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Every year, I take on the challenge of building a good, sound portfolio of ETFs that costs less than the previous year's.

The exchange-traded fund sector delivers the low fees needed to make this happen, and what started in 2015 as the Freedom 0.15 Portfolio has morphed into Freedom 0.11 for 2018. That's 11 cents in fees for every $100 you have invested.

The Freedom 0.11 Portfolio is built as follows:

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  • 40 per cent in the iShares Core Canadian Short Term Bond Index ETF (XSB): The management expense ratio (MER) is an estimated 0.11 per cent for this defensive bond ETF containing both government and corporate bonds. Short-term bonds would decline less in a rising rate environment than longer-term bonds. You can get a bit more yield with more downside risk by using the iShares Core Canadian Universe Bond Index ETF (XBB), which has the same estimated MER.
  • 20 per cent in the BMO S&P/TSX Capped Composite Index ETF (ZCN): An awesomely low MER of 0.06 per cent for this proxy for this Canadian equity fund.
  • 20 per cent in the Vanguard S&P 500 Index ETF (VFV): The MER for this U.S. equity fund is just 0.08 per cent.
  • 20 per cent in the TD International Equity Index ETF (TPE): An MER of 0.2 per cent for this international equity fund, which means it tracks developed markets outside North America.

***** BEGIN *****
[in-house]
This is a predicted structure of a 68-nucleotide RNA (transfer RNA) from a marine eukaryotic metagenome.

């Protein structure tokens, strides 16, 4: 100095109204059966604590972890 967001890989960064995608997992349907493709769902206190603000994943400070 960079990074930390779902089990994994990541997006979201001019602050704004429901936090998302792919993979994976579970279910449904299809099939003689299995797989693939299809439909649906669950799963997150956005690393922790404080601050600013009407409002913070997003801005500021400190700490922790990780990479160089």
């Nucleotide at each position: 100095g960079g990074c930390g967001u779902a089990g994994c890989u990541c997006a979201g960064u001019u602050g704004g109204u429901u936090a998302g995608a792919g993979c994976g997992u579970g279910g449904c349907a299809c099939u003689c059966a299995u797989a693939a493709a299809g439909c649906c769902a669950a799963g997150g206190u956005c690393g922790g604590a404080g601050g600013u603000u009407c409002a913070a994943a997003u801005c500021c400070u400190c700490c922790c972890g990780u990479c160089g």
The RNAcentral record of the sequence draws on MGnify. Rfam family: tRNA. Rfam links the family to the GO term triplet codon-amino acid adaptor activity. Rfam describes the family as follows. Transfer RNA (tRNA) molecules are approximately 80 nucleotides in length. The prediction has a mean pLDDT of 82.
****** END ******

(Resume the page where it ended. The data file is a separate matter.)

Using this fairly conservative asset mix, you get a weighted average MER of 0.11 per cent.

There are stock-trading commissions when you buy these ETFs unless you use an online broker that offers no-cost ETF purchases. Questrade and Virtual Brokers waive purchase commissions, but charge you to sell ETFs. National Bank Direct Brokerage doesn't charge for buy and sell transactions as long as you trade 100 or more shares.

The Freedom 0.15 Portfolio was designed back in 2015 as much for simplicity as for low costs. If you're okay paying a fraction more in fees for the ease of a three-ETF portfolio, swap out VFV and TPE and replace them with the iShares Core MSCI All Country World ex Canada Index ETF (XAW), with an MER of 0.22 per cent.

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